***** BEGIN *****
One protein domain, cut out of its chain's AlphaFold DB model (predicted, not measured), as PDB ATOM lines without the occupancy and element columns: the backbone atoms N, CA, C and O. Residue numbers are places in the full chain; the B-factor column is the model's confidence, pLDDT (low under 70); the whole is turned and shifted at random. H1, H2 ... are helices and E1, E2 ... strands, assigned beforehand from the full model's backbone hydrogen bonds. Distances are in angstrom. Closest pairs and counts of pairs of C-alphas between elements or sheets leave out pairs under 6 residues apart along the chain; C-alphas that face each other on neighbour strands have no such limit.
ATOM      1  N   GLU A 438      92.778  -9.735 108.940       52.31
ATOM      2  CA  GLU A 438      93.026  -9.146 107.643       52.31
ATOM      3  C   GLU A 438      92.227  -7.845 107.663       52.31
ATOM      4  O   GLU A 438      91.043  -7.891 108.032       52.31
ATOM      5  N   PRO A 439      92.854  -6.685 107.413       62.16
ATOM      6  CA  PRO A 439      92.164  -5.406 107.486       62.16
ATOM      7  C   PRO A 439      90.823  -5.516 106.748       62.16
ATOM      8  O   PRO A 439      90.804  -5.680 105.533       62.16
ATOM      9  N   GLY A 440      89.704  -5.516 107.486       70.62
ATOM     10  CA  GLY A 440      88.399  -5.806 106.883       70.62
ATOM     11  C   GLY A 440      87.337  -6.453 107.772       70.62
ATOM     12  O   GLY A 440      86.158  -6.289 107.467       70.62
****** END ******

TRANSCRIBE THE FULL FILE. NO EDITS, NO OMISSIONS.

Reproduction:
One protein domain, cut out of its chain's AlphaFold DB model (predicted, not measured), as PDB ATOM lines without the occupancy and element columns: the backbone atoms N, CA, C and O. Residue numbers are places in the full chain; the B-factor column is the model's confidence, pLDDT (low under 70); the whole is turned and shifted at random. H1, H2 ... are helices and E1, E2 ... strands, assigned beforehand from the full model's backbone hydrogen bonds. Distances are in angstrom. Closest pairs and counts of pairs of C-alphas between elements or sheets leave out pairs under 6 residues apart along the chain; C-alphas that face each other on neighbour strands have no such limit.
ATOM      1  N   GLU A 438      92.778  -9.735 108.940       52.31
ATOM      2  CA  GLU A 438      93.026  -9.146 107.643       52.31
ATOM      3  C   GLU A 438      92.227  -7.845 107.663       52.31
ATOM      4  O   GLU A 438      91.043  -7.891 108.032       52.31
ATOM      5  N   PRO A 439      92.854  -6.685 107.413       62.16
ATOM      6  CA  PRO A 439      92.164  -5.406 107.486       62.16
ATOM      7  C   PRO A 439      90.823  -5.516 106.748       62.16
ATOM      8  O   PRO A 439      90.804  -5.680 105.533       62.16
ATOM      9  N   GLY A 440      89.704  -5.516 107.486       70.62
ATOM     10  CA  GLY A 440      88.399  -5.806 106.883       70.62
ATOM     11  C   GLY A 440      87.337  -6.453 107.772       70.62
ATOM     12  O   GLY A 440      86.158  -6.289 107.467       70.62